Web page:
In Economics, 'Green' Is Gold

EMERGING from the shadows of the current recession in the United States is one startlingly favorable point of light. Surprisingly, it comes from a source that Americans have long regarded as an alternative to, rather than an engine of, economic growth - the environment.

For the last two decades, the US economy has been undergoing a vast environmental restructuring. Initially brought about by thousands of new environmental laws, regulations, and court cases, this process has been reinforced in recent years by a dramatic "greening" of consumer preferences.

Equally important, as the world economy has become ever more competitive, greater efficiency has become the hallmark of successful producers. Since waste and pollution are just other ways of saying inefficiency and poor management, marketplace imperatives increasingly favor those companies (and countries) that pollute less in their manufacturing.

The economic restructuring brought about by environmental regulations, changed consumer tastes, and improved efficiency is more advanced in the US than anywhere else in the world for the simple reason that it began here earlier and has been pursued with greater vigor. In consequence, we stand to benefit from a greening world economic order.

The most obvious benefit is the striking growth of a domestic environmental-services industry, whose components now generate $130 billion in annual revenues and employ an estimated 2 million people. This industry is one of the few American business sectors that has not been obliged to "downscale" during the economic downturn.

As Western Europe and the tigers of Asia toughen their own environmental policies, as the pollution-wracked countries of Eastern Europe, Mexico, and Thailand seek to reclaim their natural environments, our lead in environmental services is opening vast new export markets for US "green goods."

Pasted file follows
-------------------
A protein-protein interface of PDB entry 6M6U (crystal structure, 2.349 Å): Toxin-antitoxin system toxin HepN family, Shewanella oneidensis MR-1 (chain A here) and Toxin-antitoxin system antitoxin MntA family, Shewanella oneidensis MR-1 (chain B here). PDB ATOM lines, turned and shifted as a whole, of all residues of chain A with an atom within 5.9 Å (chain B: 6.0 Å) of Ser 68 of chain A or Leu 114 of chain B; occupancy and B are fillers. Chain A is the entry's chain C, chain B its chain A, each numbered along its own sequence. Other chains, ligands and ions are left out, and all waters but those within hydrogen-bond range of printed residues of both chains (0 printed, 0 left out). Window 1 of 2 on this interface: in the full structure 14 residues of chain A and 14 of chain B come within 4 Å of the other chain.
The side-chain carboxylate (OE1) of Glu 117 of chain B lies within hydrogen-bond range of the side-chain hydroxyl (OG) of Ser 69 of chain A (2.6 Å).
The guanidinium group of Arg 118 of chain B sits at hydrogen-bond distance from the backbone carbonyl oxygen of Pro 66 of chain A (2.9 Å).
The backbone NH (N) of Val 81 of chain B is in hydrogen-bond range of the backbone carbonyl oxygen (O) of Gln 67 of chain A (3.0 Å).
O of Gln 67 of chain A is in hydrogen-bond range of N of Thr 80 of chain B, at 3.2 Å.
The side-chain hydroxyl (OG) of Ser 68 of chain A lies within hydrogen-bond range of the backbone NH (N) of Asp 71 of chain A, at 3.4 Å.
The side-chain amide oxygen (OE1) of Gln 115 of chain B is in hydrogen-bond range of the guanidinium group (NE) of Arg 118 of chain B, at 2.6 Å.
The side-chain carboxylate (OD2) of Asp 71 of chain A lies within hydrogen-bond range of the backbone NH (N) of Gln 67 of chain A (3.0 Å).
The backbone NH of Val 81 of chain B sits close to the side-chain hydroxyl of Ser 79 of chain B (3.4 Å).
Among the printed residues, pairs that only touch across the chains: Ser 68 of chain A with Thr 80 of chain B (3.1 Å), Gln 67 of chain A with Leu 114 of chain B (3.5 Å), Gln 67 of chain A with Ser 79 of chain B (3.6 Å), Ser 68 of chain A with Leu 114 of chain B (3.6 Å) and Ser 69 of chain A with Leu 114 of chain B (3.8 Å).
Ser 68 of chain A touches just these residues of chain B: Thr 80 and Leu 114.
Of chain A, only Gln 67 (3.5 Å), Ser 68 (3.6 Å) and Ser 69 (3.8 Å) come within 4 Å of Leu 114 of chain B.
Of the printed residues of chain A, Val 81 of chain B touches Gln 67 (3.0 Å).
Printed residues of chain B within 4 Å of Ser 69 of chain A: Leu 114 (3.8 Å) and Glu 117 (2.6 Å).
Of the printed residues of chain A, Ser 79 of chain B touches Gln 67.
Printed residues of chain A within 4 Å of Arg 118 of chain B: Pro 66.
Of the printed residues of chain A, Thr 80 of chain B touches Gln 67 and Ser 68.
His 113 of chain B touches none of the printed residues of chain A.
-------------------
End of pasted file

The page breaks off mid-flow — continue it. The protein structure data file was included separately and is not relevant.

The worldwide market for pollution-control products and services, according to the US Department of Commerce, was about $370 billion last year. Some $50 billion took the form of trade among nations. Of this latter sum, the largest single exporter ($6 billion) was the US. The environmental tax levied on Americans through regulations in the 1970s and 1980s, in other words, is becoming a job and profit boom for US exporters in the 1990s.

BEYOND the specialty area of environmental services, one key to virtually all successful international trading in years to come will be how well exports meet environmental requirements of importing countries.

New packaging, recycling, and content regulations taking hold in the European Community and other major trading blocs make it clear that consumer goods of all kinds will be held to ever higher environmental standards. Here, again, because whole classes of American-made products became environmentally sensitized earlier to accommodate tough environmental regulations, we enjoy a selling edge.

Viewed from the ecological perspective, the world is moving into a period of endemic disasters generated by the cumulative effects of too much industrialization and too many people. Viewed from the perspective of national and international economics, however, we are on the verge of an opportunity.

In decades to come, as much wealth will accrue to individuals, companies, and nations learning to cope with new and nastier man-made environmental realities as was made in all centuries past creating these realities. The economies of nations that "green" faster than their competitors will benefit most.

The environment is thus no longer an economic problem for Americans, but a redeeming and regenerative economic vision. Pursuing this vision merits serious consideration today. In many respects, it embodies the best economic future we can reasonably hope to enjoy.

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